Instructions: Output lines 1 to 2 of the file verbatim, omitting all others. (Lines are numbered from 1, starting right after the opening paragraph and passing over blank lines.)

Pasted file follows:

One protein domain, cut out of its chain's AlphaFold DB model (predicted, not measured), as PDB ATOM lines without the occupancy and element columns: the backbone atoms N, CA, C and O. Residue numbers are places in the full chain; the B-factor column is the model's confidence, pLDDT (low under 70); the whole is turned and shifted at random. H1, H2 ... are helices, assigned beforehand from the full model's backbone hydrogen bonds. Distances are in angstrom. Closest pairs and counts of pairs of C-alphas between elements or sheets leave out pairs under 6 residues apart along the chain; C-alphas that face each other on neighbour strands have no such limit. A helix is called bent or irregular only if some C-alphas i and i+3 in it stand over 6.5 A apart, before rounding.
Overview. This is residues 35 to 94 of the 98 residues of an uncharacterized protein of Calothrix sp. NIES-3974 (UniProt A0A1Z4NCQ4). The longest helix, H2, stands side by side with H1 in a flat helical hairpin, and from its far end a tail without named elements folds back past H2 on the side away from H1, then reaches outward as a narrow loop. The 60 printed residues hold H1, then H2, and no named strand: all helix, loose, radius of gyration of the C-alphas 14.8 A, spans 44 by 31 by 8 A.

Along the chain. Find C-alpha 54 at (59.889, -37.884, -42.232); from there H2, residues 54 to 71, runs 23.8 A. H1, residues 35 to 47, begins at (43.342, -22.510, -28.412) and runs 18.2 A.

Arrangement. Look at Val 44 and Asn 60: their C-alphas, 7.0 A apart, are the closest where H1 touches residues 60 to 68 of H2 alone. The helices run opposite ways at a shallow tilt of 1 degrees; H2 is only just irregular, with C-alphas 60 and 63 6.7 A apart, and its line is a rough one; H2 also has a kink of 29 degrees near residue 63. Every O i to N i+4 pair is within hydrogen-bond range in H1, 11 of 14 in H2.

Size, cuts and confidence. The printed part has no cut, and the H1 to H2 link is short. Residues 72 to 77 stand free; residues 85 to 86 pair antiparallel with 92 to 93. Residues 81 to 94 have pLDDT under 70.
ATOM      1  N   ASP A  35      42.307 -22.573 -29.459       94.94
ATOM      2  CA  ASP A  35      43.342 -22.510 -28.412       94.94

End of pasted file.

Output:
Overview. This is residues 35 to 94 of the 98 residues of an uncharacterized protein of Calothrix sp. NIES-3974 (UniProt A0A1Z4NCQ4). The longest helix, H2, stands side by side with H1 in a flat helical hairpin, and from its far end a tail without named elements folds back past H2 on the side away from H1, then reaches outward as a narrow loop. The 60 printed residues hold H1, then H2, and no named strand: all helix, loose, radius of gyration of the C-alphas 14.8 A, spans 44 by 31 by 8 A.

Along the chain. Find C-alpha 54 at (59.889, -37.884, -42.232); from there H2, residues 54 to 71, runs 23.8 A. H1, residues 35 to 47, begins at (43.342, -22.510, -28.412) and runs 18.2 A.